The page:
Text of a Top Secret/Comint email claimed to have been sent by Frank Koza of the NSA Regional Threats (RT) office on January 31, 2003. The recipients were officials of NSA’s British counterpart, Government Communications Headquarters (GCHQ): 


As you've likely heard by now, the Agency is mounting a surge particularly directed at the UN Security Council (UNSC) members (minus US and GBR of course) for insights as to how to membership is reacting to the on-going debate RE: Iraq, plans to vote on any related resolutions, what related policies/ negotiating positions they may be considering, alliances/ dependencies, etc - the whole gamut of information that could give US policymakers an edge in obtaining results favorable to US goals or to head off surprises. In RT, that means a QRC surge effort to revive/ create efforts against UNSC members Angola, Cameroon, Chile, Bulgaria and Guinea, as well as extra focus on Pakistan UN matters.

We've also asked ALL RT topi's to emphasize and make sure they pay attention to existing non-UNSC member UN-related and domestic comms for anything useful related to the UNSC deliberations/ debates/ votes. We have a lot of special UN-related diplomatic coverage (various UN delegations) from countries not sitting on the UNSC right now that could contribute related perspectives/ insights/ whatever. We recognize that we can't afford to ignore this possible source.

We'd appreciate your support in getting the word to your analysts who might have similar, more in-direct access to valuable information from accesses in your product lines. I suspect that you'll be hearing more along these lines in formal channels - especially as this effort will probably peak (at least for this specific focus) in the middle of next week, following the SecState's presentation to the UNSC.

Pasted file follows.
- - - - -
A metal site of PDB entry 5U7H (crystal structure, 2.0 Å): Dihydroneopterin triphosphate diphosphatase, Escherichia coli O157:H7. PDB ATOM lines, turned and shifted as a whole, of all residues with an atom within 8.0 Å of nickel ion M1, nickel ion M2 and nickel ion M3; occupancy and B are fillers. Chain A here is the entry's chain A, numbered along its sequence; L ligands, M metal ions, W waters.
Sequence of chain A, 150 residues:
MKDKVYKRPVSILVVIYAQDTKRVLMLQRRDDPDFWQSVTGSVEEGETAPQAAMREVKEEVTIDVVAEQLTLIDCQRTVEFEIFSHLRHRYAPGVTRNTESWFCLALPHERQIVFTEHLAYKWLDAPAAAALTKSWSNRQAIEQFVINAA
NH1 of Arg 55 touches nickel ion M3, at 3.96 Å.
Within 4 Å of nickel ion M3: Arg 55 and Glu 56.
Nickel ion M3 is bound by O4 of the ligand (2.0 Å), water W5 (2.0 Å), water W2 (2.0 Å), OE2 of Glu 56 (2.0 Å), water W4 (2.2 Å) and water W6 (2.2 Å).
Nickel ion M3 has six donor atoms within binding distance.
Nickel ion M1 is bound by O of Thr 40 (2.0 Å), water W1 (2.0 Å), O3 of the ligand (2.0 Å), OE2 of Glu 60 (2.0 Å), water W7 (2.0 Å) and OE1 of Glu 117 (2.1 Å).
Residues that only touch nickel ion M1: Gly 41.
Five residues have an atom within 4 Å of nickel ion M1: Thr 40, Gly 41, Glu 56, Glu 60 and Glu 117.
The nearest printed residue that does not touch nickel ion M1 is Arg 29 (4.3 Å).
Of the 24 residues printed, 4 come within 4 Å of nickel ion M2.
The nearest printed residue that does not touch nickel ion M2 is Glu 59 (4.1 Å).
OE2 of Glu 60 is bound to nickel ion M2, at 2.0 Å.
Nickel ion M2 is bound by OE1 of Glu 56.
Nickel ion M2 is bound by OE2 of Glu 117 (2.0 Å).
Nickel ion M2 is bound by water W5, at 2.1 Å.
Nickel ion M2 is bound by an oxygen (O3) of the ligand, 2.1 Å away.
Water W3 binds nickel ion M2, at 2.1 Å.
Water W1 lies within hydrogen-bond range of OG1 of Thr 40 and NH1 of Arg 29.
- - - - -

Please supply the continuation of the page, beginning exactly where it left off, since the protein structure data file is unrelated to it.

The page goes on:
Thanks for your help.

No one should be surprised that the U.S. and UK intelligence communities collect foreign communications – that is the core mission of both NSA and GCHQ. To imply that this email indicates illegal, illicit, or immoral activity is ludicrous.

As for the movie production itself – it has well-known British actors who are skilled at their craft. That said, I am disappointed that they chose to appear in this anti-American whitewash of treasonous activity. Are they condoning such behavior? It would appear so.

Pass on this one.




October 10, 2021

Movie Review – Snowden (Oliver Stone – 2016)

Against my better judgment, I decided to watch Oliver Stone’s production of the story of the traitor Edward Snowden. I often wonder at Stone’s predilection with anti-American themes, but that is an analysis for another time.

The film contains a mix-mash of intelligence community descriptions and definitions which, let’s say are only vaguely accurate. I could go through the list of inaccuracies, but I’ll give the filmmakers the benefit of the doubt since it is highly unlikely that any of them have ever been inside the operations and training facilities depicted. I only wish the operations spaces at the Central Intelligence Agency (CIA) and the National Security Agency (NSA) were as nice as these sets.


The workspaces in both agencies – I’ve worked in both – are what I would call “GSA* chic” and usually small, cramped, and filled with equipment and files. The smaller spaces are normal because much of the work being done is not only highly classified, but also compartmented. People working in one area are unlikely to be cleared for operations just ten feet away.


The movie attempts to portray Snowden as an intelligence officer at both agencies, but in reality, he was a communications technician, not an operations officer, and later as a technical contractor. This is obvious from the description of the training facility where Snowden received his training, referred to colloquially as “the Hill.”**